In general, some reasons why massive content collections are not well utilised are:
The paper “Self Organisation of a Massive Document Collection”, Kohonen et al, IEEE Transactions on Neural Networks, Vol 11, No. 3, May 2000, pages 574-585 discloses a technique using so-called “self-organising maps” (SOMs). These make use of so-called unsupervised self-learning neural network algorithms in which “feature vectors” representing properties of each document are mapped onto nodes of a SOM.
In the Kohonen et al paper, a first step is to pre-process the document text, and then a feature vector is derived from each pre-processed document. In one form, this may be a histogram showing the frequencies of occurrence of each of a large dictionary of words. Each data value (i.e. each frequency of occurrence of a respective dictionary word) in the histogram becomes a value in an n-value vector, where n is the total number of candidate words in the dictionary (43222 in the example described in this paper). Weighting may be applied to the n vector values, perhaps to stress the increased relevance or improved differentiation of certain words.
The n-value vectors are then mapped onto smaller dimensional vectors (i.e. vectors having a number of values m (500 in the example in the paper) which is substantially less than n. This is achieved by multiplying the vector by an (n×m) “projection matrix” formed of an array of random numbers. This technique has been shown to generate vectors of smaller dimension where any two reduced-dimension vectors have much the same vector dot product as the two respective input vectors. This vector mapping process is described in the paper “Dimensionality Reduction by Random Mapping: Fast Similarity Computation for Clustering”, Kaski, Proc IJCNN, pages 413-418, 1998.
The reduced dimension vectors are then mapped onto nodes (otherwise called neurons) on the SOM by a process of multiplying each vector by a “model” (another vector). The models are produced by a learning process which automatically orders them by mutual similarity onto the SOM, which is generally represented as a two-dimensional grid of nodes. This is a non-trivial process which took Kohonen et al six weeks on a six-processor computer having 800 MB of memory, for a document database of just under seven million documents. Finally the grid of nodes forming the SOM is displayed, with the user being able to zoom into regions of the map and select a node, which causes the user interface to offer a link to an internet page containing the document linked to that node.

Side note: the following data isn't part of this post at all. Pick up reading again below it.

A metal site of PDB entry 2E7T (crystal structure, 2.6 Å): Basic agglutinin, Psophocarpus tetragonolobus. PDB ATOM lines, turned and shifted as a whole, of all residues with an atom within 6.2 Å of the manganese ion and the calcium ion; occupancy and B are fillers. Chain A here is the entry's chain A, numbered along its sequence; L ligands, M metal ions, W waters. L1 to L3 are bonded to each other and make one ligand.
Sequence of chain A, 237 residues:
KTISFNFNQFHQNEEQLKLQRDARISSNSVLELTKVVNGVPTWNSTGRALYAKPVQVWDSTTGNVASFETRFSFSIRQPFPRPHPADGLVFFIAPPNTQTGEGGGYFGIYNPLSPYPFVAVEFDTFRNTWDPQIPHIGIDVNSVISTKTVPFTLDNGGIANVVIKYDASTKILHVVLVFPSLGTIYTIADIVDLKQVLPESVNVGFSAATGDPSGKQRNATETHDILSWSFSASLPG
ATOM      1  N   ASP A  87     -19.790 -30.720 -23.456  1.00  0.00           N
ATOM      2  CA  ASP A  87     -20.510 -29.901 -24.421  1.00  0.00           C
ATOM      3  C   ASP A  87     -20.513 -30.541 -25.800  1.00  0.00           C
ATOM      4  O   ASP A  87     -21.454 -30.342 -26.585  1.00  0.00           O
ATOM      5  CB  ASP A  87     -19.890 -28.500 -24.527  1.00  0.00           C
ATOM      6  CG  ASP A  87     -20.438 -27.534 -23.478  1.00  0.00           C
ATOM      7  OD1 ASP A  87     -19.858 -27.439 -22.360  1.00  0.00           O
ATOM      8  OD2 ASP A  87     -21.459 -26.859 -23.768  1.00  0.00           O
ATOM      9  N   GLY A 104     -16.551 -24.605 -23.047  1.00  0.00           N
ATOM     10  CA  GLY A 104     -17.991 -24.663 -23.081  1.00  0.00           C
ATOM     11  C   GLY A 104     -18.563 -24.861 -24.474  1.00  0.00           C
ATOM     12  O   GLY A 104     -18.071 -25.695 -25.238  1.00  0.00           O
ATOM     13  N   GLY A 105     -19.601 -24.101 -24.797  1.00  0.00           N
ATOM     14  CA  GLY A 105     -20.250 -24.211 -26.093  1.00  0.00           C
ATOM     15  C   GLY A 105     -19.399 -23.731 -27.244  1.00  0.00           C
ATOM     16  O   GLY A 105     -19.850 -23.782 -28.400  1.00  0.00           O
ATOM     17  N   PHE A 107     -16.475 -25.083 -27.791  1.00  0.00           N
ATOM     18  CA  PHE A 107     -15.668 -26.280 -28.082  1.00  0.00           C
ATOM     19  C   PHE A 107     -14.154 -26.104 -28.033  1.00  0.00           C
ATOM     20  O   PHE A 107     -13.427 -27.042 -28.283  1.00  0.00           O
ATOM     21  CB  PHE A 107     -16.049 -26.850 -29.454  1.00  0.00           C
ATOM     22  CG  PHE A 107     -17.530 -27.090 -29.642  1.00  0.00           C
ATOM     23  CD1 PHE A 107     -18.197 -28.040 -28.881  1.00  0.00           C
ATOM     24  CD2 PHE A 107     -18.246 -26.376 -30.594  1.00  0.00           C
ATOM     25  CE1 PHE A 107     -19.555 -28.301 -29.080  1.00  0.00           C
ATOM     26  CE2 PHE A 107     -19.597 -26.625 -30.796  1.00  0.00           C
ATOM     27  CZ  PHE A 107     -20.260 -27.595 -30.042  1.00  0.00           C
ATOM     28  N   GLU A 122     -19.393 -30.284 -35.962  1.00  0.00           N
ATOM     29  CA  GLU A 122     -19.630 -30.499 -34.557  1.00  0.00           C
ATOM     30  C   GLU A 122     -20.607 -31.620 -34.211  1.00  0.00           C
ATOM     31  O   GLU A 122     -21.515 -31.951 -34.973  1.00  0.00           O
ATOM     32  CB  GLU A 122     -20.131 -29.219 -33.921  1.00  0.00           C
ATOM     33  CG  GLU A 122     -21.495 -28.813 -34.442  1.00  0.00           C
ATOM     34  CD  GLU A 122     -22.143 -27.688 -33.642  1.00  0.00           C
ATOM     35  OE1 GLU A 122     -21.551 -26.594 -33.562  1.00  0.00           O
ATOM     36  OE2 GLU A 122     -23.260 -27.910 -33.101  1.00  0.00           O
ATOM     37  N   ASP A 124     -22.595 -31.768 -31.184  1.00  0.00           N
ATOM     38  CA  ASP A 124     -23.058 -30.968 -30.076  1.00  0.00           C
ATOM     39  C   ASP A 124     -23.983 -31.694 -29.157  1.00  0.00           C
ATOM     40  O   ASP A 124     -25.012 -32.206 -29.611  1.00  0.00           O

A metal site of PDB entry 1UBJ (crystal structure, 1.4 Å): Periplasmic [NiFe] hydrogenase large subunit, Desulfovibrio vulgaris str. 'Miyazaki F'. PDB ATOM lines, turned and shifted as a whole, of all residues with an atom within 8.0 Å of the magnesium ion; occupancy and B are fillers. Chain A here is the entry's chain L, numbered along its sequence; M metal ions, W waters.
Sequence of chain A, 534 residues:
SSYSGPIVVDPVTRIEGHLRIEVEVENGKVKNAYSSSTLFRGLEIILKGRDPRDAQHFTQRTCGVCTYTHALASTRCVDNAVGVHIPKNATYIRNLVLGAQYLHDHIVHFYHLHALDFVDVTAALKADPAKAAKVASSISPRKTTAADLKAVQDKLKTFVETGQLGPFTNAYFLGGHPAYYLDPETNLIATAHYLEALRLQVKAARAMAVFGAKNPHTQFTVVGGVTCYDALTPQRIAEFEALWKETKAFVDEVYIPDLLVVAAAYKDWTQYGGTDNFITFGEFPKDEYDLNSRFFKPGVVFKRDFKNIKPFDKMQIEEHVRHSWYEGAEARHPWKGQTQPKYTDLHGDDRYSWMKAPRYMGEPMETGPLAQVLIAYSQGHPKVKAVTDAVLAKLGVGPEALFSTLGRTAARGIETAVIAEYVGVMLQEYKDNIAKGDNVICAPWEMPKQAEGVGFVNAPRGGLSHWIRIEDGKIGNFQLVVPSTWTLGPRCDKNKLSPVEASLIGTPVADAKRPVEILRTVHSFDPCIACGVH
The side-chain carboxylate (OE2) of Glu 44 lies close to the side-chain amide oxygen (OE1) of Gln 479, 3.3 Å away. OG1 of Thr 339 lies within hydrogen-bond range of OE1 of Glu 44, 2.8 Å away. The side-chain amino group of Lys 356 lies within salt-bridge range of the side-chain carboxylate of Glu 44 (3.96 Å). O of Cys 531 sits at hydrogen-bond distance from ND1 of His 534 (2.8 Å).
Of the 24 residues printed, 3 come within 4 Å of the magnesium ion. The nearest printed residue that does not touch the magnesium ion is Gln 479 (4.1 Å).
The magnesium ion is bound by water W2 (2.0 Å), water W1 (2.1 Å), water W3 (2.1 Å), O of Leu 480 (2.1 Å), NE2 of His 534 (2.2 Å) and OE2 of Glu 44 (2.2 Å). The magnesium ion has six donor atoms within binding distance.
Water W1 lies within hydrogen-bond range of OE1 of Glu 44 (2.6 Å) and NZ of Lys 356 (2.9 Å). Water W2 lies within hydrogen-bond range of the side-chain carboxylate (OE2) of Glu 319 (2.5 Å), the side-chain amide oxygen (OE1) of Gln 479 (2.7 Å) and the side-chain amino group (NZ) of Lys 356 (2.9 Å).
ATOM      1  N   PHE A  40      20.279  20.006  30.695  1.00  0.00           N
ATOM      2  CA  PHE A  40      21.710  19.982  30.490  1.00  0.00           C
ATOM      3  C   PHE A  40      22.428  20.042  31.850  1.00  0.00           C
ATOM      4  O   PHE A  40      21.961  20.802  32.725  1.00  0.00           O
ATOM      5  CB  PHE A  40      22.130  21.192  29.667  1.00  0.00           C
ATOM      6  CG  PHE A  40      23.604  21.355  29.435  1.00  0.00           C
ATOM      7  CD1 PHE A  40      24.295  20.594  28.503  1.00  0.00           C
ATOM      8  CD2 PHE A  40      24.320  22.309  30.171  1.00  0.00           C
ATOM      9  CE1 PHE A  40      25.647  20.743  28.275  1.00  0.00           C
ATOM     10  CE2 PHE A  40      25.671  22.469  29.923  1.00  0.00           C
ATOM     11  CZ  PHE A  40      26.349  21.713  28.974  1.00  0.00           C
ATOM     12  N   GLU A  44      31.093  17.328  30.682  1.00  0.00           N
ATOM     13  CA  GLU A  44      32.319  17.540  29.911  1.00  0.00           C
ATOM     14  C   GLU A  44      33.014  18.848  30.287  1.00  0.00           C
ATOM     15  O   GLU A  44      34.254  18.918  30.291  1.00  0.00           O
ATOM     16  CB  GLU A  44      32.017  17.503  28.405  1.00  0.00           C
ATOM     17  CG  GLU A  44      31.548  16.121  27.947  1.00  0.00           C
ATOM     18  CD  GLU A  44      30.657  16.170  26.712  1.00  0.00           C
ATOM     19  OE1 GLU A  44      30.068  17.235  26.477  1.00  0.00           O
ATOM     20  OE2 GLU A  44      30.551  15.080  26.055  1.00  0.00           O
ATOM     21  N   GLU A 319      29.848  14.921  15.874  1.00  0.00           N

However, even with the convenient display techniques described above, it is still possible that a search may result in an inconveniently large number of citations, making it difficult for the user to handle the citations in an effective way.
The invention provides an information retrieval system in which a set of distinct information items map to respective nodes in an array of nodes by mutual similarity of said information items, so that similar information items map to nodes at similar positions in said array of nodes; the system comprising:
The invention addresses the problem of dealing with potentially large numbers of citations of differing relevance by applying different display properties to the corresponding display points, in dependence on the perceived relevance of the corresponding information items. For example, the display points could be displayed in differing degrees of transparency so that more relevant citations are displayed in a less transparent form. This will tend to bring the more relevant citations to the user's attention, while still providing some indication of the presence of the less relevant citations.
Preferably the information items are arranged as a number of distinct categories, the graphical user interface being operable to display the display points in respective colours associated with the category of the corresponding information items.
Preferably the graphical user interface is operable to display a user control panel at least partly overlapping the node display area, the user control panel being displayed partly transparently so that at least some displayed display points are not obscured by an overlap with the user control panel. This feature is particularly useful in portable devices (such as so-called personal digital assistants) in which the available screen area is limited. It allows a dual-use of at least some screen area, and has the added benefit of filtering out some of the less relevant citations, in that the more transparent citations are less likely to show up in the overlapped screen area.